Let us pause. I do indeed feel, perhaps because of my preceding words, that Costa finds himself divided, distanced from himself, standing alone in his study a desolate –and exhilarating– inhabitant of the Kingdom of the Other, blissfully extraterritorial, in a radical pictorial experience which, like so many others that push the limits of art in our times, finally diverts him towards the finite.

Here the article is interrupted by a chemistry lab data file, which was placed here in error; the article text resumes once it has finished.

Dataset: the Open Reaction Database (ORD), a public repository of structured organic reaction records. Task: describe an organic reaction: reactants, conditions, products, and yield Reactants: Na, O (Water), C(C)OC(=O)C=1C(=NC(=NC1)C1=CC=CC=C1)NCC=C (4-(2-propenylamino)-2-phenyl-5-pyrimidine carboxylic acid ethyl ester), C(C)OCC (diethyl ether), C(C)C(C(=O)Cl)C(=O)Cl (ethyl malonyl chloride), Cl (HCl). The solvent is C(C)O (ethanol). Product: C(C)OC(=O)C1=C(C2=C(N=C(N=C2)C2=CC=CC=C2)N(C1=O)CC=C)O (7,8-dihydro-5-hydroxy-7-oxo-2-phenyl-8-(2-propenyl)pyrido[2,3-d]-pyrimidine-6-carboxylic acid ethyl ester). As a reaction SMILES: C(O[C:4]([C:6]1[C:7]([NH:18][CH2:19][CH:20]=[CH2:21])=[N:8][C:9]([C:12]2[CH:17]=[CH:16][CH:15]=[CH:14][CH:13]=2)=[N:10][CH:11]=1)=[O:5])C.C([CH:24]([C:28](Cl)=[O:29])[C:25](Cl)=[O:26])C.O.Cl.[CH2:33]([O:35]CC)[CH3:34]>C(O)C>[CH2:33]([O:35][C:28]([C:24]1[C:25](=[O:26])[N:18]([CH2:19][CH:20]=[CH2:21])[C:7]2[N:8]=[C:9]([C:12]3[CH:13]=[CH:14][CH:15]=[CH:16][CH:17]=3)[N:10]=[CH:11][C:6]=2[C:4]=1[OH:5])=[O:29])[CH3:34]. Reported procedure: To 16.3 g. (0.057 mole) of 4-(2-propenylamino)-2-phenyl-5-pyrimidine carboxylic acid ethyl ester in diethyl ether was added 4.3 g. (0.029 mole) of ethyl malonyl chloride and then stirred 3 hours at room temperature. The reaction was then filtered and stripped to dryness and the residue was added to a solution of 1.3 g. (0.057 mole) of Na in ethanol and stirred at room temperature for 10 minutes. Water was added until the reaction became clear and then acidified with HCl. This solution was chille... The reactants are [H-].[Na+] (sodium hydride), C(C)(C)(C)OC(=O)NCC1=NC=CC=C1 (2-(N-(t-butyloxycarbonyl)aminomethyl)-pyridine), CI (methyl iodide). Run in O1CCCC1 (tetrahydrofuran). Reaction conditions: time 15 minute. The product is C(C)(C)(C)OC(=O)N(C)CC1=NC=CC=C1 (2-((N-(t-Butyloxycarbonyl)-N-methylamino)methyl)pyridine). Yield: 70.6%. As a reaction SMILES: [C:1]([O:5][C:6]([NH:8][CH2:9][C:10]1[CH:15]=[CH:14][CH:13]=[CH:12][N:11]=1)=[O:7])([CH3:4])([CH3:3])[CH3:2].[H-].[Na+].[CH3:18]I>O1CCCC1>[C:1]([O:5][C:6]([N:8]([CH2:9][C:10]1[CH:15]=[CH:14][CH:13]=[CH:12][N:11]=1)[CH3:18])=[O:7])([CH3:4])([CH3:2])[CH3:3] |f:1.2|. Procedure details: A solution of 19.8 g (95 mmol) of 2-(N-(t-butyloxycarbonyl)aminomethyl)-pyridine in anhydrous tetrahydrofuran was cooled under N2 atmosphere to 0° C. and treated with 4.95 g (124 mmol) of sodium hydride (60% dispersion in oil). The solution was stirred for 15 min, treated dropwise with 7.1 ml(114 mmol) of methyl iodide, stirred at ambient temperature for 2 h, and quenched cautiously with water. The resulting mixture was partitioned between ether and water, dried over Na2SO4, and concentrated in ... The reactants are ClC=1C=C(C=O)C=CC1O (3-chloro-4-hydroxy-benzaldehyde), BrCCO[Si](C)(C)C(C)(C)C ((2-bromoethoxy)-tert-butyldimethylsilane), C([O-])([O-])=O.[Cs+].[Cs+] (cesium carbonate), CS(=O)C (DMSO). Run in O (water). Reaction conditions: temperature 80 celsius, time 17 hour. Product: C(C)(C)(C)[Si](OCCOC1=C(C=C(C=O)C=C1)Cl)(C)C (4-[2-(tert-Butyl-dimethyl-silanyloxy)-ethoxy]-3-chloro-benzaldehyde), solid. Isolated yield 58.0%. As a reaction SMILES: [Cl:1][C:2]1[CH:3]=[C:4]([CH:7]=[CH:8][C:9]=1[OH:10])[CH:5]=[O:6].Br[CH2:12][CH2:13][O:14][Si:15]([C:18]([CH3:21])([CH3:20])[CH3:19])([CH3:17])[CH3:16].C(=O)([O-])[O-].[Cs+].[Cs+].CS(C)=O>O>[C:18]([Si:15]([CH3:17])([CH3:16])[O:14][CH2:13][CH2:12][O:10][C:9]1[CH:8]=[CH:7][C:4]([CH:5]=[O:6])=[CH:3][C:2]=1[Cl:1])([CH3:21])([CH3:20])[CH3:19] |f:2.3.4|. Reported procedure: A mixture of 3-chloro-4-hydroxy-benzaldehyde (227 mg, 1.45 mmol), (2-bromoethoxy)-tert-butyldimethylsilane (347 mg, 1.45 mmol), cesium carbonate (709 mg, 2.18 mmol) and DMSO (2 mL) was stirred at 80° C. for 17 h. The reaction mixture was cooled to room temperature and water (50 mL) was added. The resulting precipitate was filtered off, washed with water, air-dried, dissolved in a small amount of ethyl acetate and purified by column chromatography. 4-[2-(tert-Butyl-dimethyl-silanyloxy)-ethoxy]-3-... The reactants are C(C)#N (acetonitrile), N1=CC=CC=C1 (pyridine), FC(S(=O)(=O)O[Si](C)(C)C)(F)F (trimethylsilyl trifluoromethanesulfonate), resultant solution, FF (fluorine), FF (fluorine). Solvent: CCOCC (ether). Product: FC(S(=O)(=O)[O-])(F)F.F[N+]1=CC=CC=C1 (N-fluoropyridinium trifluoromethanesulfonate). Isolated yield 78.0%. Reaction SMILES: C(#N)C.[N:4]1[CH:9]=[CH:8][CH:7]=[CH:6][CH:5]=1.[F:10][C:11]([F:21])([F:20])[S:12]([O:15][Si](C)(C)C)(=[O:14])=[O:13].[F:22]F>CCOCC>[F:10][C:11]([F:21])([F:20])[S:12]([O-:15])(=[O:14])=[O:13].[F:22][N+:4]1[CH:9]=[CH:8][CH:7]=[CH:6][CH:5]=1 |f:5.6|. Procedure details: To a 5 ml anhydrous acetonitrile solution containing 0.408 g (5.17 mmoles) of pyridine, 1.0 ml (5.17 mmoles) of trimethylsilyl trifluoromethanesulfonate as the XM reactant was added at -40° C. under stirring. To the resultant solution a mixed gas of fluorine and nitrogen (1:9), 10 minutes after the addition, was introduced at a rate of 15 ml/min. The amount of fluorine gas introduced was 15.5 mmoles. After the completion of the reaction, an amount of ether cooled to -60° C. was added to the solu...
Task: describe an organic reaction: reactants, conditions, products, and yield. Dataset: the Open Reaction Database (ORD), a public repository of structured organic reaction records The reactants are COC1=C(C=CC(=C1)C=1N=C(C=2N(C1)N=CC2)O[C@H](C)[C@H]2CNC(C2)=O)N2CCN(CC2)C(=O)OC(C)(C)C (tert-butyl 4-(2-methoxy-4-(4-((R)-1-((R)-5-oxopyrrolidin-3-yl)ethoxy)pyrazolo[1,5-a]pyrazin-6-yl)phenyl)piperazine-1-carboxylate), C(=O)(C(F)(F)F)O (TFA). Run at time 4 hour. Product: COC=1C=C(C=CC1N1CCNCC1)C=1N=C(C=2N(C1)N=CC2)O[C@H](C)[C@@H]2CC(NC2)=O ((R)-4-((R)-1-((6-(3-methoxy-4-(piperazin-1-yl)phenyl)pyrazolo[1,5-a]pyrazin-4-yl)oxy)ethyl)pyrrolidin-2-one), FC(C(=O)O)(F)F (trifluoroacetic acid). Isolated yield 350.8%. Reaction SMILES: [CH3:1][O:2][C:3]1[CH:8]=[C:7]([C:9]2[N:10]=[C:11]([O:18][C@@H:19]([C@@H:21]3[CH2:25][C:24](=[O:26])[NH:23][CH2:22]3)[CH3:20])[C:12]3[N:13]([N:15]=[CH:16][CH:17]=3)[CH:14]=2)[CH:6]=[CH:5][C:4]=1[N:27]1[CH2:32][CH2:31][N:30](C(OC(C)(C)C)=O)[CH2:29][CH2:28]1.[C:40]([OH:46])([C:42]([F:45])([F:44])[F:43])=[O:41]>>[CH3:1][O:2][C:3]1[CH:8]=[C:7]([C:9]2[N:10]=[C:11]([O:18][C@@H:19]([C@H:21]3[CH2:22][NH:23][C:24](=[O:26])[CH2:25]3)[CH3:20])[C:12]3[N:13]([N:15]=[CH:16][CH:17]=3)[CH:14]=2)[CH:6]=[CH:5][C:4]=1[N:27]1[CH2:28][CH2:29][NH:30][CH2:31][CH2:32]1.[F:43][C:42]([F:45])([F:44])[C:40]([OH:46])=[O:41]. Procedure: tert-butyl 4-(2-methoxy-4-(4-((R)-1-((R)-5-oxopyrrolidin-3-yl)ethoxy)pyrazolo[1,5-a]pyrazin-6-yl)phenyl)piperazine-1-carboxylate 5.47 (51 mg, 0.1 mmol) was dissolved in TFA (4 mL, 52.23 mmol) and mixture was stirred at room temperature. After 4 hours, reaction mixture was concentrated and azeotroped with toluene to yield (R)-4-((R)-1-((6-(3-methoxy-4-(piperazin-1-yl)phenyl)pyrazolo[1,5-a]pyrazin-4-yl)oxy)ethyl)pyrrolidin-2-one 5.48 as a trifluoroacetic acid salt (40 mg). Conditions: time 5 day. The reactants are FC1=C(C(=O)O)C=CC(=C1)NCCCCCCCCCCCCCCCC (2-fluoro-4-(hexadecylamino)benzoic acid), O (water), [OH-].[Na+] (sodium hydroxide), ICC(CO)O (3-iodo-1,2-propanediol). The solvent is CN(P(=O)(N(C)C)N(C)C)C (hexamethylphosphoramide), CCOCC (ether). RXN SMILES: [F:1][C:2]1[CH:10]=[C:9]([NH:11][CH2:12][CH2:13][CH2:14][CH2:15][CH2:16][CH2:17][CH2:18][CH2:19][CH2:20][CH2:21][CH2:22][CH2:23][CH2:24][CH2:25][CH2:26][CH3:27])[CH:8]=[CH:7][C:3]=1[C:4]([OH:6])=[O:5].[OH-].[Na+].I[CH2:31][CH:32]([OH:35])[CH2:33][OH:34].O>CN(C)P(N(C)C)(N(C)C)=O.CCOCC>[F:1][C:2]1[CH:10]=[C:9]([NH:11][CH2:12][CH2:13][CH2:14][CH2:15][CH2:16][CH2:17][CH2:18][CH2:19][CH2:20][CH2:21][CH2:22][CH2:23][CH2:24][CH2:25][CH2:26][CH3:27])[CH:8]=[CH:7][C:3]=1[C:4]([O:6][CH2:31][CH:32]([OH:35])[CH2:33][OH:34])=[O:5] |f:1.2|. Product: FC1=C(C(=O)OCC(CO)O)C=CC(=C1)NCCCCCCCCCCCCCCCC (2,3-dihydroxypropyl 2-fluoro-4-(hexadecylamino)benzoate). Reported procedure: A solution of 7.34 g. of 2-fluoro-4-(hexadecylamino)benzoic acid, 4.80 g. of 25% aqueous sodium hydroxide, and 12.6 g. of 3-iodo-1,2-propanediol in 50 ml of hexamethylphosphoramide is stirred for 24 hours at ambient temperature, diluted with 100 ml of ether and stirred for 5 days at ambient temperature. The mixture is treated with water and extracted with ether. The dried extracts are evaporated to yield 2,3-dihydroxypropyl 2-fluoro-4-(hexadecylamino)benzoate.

Son of a renowned painter, Manoel Costa,[10] a champion of the authenticity of the artist and the possibility of a full life shut away in the study –as Meistre upholding the joy of a room–, Renato has continuously questioned the images spewed from our screens day after day, and his works are a sort of interrogation regarding the manner in which legends are forged, both minor and grandiose. We find evidence of this in the colossal work “Blua ombro”, hung in the exhibition at the IAACC (2017), which I told him reminded me of the mythical “La Fée Electricité” (1966-1937) by Raoul Dufy, another immense work relating the events of history. I also recalled the paintings of Diego Rivera shown recently in the Colegio de San Ildefonso, and those hung in the Palacio de Bellas Artes in Mexico. Costa’s polyptych, “Blua ombro”[11] (which moves from light to shadow: from the “Hada Electricidad” to the indigo veil), takes us on a journey from the questioned image, already mentioned, to a certain explosive atmosphere that can be associated with his series “Vanitas” (2013-2014), which is a play on fallen idols. In his own words,[12] “those portraits that seem to be smoldering images, about to burst into flames.”From there, certain elements of this mural of blue and shadow acquire a glacial aspect, reminiscent at times of Friedrich relating the shipwreck of the Esperanza, which I have oft read, almost unconsciously, as the “wreck of hope”.[13] Costa’s works do not aim precisely at building a narration, but rather serve to expand his meditations, dissolving relations by avoiding verbose explanation and thereby diffusing the meaning. His pictorial form, which at times brings to mind the portrait of Bloom-Dedalus-Joyce-Ulysses, is immersed in a peculiar logic that replicates the disarray and turbulence of history. Costa’s frozen blues in the images of the polyptych point us towards the work’s denouement, the representation of a cerulean test pattern, the end of the television broadcast (let us recall the idea of “game over”): geometrical stripes and superimposed figures offering a silent linearism reminiscent of Agnés Martin, geometry in shades of blue. In his polyptych hung in the IAACC, he seems to have created a discourse on the history of 20th century painting in but a few meters.